4 Essential Tips for College Students Considering Investing

While juggling classes, assignments, exams, and extra-curricular activities may be overwhelming, squeezing in a little time for investments is not a bad idea.  Your budget may be stretched to the limit, but $10 a week is all you need to start. Waiting until graduation and paying off your student loans is a long wait, so why not start now? If you are thinking of investing whatever little your savings jar has, here are some tips that will guide you:

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Read widely

Carrying out some research will give you perspective into what investment is all about, how they work and how best to go about it. Comb relevant sites on the internet like Investors Hangout, sign up for newsletters and get as many e-books as possible. Focus on books that offer easy-to-understand information on how to analyze mutual funds, stocks, and bonds. This knowledge will be useful when you start an investment adventure.

Take care of all your high-interest debt and build an emergency fund

Before starting to invest, you are advised to handle all pending high-interest credit cards. Paying off your debts assures you of guaranteed returns on your money, for instance, if you paid off a $1,000 credit card debt with16% interest, you would be getting some $160 since you will not pay that interest on your card. You may also want to build an emergency fund so that you have a fall-back plan in case of a crisis that is not your investment fund.

What should you invest in?

Stocks are the best investment choice for students. Right now, capital preservation is not a huge priority, and investing in growth is the reason why shares are perfect for investing in. You can invest in individual stocks or low-cost Exchange Traded Funds (ETFs) that hold stocks.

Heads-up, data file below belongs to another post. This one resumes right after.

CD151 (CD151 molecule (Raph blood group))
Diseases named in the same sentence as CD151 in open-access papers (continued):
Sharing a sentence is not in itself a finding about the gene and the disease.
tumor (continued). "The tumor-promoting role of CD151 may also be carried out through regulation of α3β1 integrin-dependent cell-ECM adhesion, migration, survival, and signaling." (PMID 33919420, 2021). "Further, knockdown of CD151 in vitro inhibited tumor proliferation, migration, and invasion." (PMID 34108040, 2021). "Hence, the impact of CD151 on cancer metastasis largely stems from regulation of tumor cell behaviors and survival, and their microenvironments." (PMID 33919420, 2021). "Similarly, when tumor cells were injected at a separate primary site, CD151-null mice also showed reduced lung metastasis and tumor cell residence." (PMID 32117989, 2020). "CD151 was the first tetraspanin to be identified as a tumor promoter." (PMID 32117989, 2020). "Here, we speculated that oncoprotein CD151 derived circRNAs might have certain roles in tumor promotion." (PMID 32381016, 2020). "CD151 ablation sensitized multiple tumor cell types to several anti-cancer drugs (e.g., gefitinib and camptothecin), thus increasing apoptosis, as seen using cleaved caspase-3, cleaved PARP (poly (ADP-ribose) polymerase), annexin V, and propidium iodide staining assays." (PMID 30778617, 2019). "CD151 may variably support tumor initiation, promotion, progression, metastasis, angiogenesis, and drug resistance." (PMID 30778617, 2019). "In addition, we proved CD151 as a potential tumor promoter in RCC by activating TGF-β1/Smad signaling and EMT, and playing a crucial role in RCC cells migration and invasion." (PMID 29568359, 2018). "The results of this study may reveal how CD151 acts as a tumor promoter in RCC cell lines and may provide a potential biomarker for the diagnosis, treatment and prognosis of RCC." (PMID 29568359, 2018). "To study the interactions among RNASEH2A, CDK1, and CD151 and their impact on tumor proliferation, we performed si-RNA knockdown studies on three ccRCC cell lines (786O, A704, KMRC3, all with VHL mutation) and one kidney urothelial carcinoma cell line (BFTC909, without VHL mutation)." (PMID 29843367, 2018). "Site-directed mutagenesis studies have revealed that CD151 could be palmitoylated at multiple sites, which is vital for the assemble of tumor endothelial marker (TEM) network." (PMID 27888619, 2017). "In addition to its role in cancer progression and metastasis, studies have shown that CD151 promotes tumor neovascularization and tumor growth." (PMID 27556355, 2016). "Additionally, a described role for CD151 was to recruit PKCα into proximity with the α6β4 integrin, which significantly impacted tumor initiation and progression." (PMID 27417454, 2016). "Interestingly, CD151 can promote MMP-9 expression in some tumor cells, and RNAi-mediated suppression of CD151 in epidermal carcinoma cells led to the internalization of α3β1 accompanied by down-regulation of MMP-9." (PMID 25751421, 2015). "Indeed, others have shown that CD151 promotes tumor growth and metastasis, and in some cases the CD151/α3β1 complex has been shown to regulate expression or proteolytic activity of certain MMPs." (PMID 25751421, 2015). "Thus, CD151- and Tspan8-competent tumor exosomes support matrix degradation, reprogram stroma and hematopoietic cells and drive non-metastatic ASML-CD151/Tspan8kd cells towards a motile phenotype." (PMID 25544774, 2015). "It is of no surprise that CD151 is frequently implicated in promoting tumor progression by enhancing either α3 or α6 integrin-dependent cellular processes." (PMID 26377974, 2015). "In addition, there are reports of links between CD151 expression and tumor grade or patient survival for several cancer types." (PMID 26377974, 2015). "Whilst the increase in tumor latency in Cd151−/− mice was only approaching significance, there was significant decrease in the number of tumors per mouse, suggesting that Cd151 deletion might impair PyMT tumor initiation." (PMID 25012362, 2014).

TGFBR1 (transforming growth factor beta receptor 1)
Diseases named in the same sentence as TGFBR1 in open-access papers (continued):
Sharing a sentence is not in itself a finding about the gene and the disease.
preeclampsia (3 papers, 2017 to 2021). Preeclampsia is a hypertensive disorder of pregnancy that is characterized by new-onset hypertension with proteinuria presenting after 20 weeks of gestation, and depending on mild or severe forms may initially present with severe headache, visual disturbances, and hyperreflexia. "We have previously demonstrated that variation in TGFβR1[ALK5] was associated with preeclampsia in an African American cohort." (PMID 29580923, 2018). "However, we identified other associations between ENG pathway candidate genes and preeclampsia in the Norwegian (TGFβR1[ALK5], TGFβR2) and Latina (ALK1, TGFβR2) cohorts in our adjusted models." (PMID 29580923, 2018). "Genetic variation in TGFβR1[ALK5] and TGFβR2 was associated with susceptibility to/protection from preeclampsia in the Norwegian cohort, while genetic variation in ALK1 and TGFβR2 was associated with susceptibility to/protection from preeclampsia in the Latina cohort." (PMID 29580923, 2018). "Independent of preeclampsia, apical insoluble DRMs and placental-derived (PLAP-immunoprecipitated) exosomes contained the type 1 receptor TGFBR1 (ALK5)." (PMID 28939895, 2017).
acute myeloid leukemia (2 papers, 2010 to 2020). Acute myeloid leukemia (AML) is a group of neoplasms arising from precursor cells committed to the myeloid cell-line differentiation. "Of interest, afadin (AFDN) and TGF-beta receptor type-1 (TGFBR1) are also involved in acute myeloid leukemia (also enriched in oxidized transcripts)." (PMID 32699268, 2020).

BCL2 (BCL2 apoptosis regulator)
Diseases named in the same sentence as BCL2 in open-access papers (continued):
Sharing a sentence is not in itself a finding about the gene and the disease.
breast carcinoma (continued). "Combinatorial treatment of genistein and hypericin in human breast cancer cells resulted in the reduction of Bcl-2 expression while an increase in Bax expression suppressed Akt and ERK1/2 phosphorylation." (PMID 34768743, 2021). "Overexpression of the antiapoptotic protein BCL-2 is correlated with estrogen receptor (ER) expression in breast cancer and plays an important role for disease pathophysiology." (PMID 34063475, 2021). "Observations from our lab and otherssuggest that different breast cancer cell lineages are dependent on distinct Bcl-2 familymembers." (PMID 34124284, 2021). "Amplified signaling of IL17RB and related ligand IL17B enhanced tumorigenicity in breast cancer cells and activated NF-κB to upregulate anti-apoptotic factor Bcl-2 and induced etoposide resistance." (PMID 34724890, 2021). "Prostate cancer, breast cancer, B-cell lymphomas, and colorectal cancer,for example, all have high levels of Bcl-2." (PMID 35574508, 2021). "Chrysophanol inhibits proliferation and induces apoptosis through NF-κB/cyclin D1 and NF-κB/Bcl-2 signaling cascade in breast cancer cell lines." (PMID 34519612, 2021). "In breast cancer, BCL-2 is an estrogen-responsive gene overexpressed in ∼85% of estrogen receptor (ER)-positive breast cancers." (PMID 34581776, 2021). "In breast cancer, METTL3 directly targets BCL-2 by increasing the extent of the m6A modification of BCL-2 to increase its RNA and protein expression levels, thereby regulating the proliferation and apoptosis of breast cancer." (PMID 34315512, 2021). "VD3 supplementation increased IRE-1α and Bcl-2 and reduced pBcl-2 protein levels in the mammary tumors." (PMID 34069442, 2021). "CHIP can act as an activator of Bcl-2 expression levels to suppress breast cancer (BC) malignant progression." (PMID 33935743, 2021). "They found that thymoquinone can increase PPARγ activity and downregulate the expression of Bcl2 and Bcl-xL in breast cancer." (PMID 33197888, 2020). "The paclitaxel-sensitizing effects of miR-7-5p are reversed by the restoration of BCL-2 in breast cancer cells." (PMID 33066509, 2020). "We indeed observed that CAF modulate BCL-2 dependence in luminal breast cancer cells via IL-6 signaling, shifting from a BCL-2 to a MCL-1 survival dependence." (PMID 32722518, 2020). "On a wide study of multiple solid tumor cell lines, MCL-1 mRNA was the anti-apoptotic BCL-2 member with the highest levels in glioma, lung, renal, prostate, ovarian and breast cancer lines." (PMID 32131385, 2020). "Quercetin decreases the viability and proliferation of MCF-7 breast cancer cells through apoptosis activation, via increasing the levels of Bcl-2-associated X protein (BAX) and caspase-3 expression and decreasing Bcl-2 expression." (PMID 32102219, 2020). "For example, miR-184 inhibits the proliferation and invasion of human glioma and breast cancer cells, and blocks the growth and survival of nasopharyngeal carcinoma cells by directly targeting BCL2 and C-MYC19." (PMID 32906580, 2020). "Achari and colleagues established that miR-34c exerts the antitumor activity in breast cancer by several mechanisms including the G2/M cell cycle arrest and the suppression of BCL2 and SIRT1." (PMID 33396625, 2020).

How to go about it:

There are two ways of investing: managed investments or self-directed investments. In managed investments, you hand over your funds to a professional who will handle all the technicalities for you. They will create a suitable portfolio, select individual investments and rebalance your portfolio as necessary.

For self-directed investments, you will manage your funds plus all your investments. It is more like a DIY where you do your research, choose your investments and trade in them as you see fit.  The best choice for a student would be managed investments. They enable you to have thriving ventures as you focus on your schoolwork.

There are two ways to have managed investments: mutual funds and robo-advisors. In mutual funds, you only open up an investment brokerage account and buy mutual funds through it. The better alternative would be robo-advisors. Unlike mutual funds that require at least $1,000, robo advisors work with whatever amount of cash you have. All have to do is submit your funds to your robo-advisor of choice then using a computer program, they determine the best portfolio and handle all the necessary rebalancing.

Conclusion:

Investing as a college student is a smart way of getting yourself a safety net after you graduate. Moreover, starting now will give you valuable investment experience for later.

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